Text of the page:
Using Context Clues | Reading

December 26, 2014 thetasctest
iStock_000027064217Small Have you been studying vocabulary? The answer is probably. Whether you’ve been memorizing new terms or just looking up unfamiliar words while you’ve been reading the practice passages  for the TASC Test Assessing Secondary Completion™, you’ve been expanding your vocabulary just by preparing for your high school equivalency (HSE) test. However, vocabulary isn’t the only thing the TASC Reading subtest is testing. Unlike older tests, you won’t be asked to complete analogies. When it comes to defining unfamiliar words – and to making conclusions about the passages – you should practice your contextual skills. It’s more helpful to know how to define a word in context rather than simply memorizing a long list of words. By context, we mean the other words and sentences that are around the unfamiliar word. As the educators at Cuesta College note, “when you figure out the meaning of a word from context, you are making a guess about what the word means. To do this, you use the hints and clues of the other words and sentences. You won’t always be right, but many times you will be.” In other words, you can get pretty close to a new word’s definition just by using the passages that are available to you on the test. Teachers commonly encourage their students to focus on specific types of context clues, including:
  • Definitions: A word or phrase typically placed in a clause immediately after the unfamiliar term, which provides an explanation.
  • Synonyms: Words around an unfamiliar term that mean the same or nearly the same as the word; similar to definitions, but usually a single word rather than a phrase or clause.
  • Antonyms: Words around an unfamiliar term that mean the opposite or nearly the opposite of the word.
  • Examples: Often given in the following sentence and directly elaborate on the previous information in general and the unfamiliar term in particular.
  • Knowledge of Subject: Prior knowledge of the topic discussed helps you understand the unfamiliar term.
Use this quick strategy to identify any of these specific types of context clues:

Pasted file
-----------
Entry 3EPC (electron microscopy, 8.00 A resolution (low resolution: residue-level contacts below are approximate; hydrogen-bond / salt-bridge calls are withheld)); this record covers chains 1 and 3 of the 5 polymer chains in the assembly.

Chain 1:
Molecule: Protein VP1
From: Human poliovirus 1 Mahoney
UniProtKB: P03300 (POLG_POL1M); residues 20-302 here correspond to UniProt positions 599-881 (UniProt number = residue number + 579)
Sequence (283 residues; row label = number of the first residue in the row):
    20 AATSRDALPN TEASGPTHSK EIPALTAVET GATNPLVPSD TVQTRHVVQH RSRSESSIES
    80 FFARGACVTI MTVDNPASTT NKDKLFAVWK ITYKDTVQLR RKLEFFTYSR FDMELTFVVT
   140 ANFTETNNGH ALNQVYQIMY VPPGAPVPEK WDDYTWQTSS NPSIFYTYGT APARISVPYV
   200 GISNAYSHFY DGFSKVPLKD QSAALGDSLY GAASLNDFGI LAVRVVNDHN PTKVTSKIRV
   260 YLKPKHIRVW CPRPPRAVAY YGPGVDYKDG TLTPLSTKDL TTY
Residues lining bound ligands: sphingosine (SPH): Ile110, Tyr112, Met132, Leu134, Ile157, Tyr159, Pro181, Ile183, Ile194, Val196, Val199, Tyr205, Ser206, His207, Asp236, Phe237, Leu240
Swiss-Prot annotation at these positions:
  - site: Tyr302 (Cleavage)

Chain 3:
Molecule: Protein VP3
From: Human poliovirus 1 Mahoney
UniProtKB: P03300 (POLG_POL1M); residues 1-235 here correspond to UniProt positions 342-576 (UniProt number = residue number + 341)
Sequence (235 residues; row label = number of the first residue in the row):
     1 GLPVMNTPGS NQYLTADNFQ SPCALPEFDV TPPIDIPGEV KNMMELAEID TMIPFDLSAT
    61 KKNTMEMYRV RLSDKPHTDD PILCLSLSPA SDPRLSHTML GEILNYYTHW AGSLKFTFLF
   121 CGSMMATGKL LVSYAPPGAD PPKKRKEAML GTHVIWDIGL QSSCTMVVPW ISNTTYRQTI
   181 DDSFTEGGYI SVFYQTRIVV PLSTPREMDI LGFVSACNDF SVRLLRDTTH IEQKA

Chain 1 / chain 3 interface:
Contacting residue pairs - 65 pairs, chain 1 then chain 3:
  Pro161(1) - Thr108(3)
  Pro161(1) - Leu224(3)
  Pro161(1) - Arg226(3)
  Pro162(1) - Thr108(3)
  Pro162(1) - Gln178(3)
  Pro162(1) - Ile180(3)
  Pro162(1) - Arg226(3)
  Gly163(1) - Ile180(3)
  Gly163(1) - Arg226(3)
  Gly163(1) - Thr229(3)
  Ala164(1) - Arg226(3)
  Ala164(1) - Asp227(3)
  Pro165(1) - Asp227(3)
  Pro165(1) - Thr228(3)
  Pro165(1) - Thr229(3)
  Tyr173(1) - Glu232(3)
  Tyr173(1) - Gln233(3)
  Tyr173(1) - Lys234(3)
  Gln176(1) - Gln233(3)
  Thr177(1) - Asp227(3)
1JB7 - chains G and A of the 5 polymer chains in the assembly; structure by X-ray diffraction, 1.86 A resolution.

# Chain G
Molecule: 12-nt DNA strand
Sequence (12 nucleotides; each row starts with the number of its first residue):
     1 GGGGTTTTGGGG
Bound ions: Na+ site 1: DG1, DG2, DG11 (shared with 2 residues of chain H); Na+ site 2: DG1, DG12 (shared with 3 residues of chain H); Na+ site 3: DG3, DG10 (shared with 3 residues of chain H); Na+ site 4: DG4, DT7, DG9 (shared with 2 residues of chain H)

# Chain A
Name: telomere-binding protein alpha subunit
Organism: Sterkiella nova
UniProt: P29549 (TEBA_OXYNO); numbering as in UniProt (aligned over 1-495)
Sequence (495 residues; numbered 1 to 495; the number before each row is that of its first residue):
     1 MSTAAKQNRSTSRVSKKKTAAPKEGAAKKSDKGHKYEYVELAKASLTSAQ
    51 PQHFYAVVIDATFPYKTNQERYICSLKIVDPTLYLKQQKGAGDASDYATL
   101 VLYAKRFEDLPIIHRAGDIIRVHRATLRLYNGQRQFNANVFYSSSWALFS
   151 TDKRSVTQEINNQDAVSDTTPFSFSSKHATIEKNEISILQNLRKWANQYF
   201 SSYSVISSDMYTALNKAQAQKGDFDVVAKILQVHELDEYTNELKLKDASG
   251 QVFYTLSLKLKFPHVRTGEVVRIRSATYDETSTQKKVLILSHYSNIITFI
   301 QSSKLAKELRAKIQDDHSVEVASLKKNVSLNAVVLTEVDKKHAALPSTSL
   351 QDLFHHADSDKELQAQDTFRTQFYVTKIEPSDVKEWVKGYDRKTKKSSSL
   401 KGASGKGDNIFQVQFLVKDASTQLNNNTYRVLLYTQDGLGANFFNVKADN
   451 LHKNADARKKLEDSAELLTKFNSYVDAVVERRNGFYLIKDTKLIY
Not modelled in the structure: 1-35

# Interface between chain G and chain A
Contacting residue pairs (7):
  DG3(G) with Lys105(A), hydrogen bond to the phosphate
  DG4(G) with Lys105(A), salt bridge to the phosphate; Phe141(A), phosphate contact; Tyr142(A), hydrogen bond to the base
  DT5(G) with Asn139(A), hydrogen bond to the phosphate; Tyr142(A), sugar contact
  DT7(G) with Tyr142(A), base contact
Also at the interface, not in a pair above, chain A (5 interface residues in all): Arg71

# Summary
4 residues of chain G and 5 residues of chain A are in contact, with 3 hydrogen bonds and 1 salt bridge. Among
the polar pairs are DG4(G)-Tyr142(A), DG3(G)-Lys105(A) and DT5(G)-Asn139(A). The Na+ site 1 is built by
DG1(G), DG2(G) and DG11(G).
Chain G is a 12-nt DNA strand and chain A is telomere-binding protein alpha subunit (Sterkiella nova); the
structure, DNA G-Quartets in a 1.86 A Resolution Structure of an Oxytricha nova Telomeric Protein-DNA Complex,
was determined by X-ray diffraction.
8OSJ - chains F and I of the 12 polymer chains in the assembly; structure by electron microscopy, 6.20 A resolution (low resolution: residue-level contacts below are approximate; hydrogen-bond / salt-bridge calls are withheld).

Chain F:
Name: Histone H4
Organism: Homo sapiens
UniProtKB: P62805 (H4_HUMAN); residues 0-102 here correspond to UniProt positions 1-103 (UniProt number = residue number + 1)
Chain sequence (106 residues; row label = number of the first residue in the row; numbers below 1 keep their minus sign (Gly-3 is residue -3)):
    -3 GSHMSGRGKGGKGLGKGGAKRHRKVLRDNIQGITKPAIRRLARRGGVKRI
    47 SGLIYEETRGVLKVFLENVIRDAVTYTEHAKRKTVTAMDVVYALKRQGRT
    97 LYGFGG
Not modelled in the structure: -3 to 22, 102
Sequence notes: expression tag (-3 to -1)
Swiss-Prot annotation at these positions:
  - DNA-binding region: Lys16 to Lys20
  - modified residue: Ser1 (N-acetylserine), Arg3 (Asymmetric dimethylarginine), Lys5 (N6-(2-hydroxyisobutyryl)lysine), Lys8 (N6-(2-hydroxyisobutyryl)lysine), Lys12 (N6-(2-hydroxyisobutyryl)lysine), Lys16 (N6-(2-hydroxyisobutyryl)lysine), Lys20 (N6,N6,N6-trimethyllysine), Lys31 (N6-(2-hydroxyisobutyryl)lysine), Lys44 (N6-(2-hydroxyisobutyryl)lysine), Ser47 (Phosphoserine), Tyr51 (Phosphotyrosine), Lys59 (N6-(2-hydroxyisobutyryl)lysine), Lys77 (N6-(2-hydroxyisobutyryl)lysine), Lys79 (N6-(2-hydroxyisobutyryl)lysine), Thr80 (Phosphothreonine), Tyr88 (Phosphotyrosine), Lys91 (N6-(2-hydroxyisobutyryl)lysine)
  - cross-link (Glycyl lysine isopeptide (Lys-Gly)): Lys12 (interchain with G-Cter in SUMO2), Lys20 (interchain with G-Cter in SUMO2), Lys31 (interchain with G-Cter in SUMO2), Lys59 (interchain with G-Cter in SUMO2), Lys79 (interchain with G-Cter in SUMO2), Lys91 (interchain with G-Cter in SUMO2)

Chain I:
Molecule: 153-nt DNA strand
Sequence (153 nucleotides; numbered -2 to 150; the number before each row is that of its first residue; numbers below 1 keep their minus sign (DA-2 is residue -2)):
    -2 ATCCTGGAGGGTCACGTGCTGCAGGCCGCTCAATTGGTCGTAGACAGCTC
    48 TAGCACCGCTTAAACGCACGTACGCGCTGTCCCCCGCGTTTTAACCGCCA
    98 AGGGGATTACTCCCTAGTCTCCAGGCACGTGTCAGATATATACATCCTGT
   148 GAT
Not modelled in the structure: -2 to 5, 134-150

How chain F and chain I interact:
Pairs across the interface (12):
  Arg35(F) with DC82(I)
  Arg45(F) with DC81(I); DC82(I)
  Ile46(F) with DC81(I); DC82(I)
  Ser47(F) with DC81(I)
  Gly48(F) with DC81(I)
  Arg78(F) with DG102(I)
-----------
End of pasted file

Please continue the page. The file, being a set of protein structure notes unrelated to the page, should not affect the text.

1. If you are using a paper-based test (or you’re reading a printed article or book), you should first circle the word or phrase you don’t understand. Use scratch paper when using a computer-based test.
  2. Underline key phrases and ideas in the sentence, and the main idea of the paragraph.
  3. Look for definitions, synonyms, antonyms, or examples in the sentence and surrounding sentences.
  4. Try to put the sentence in your own words. If there are no synonyms available, this can help you find your own synonyms to understand the term.
  5. Reread the sentence replacing the unfamiliar term replaced with your synonym to see if the sentence still makes sense.
If the steps don’t work well for you, you can also ask yourself questions. Judy Zorfass and Tracy Gray of Reading Rockets  suggest focusing your questions on the unknown word and the possible clues to its meaning:
  • What are the surrounding words?
  • How do these offer me clues?
  • What does this word mean in terms of the context?
When you have the context, these questions can be much more specific. For example, if you are reading about birds and you see the word ornithology, you can ask yourself: How does the information I see here about birds help me understand this word? (Ornithology is the study of birds.) Apply these steps while you are reading, and you will quickly get into the habit of using context clues to further your understanding. You should practice this whenever you read – not just when you are practicing for the TASC test. Though it’s a great reading study tip, it’s also a great habit to have. The more you practice, the more habitual it will be.
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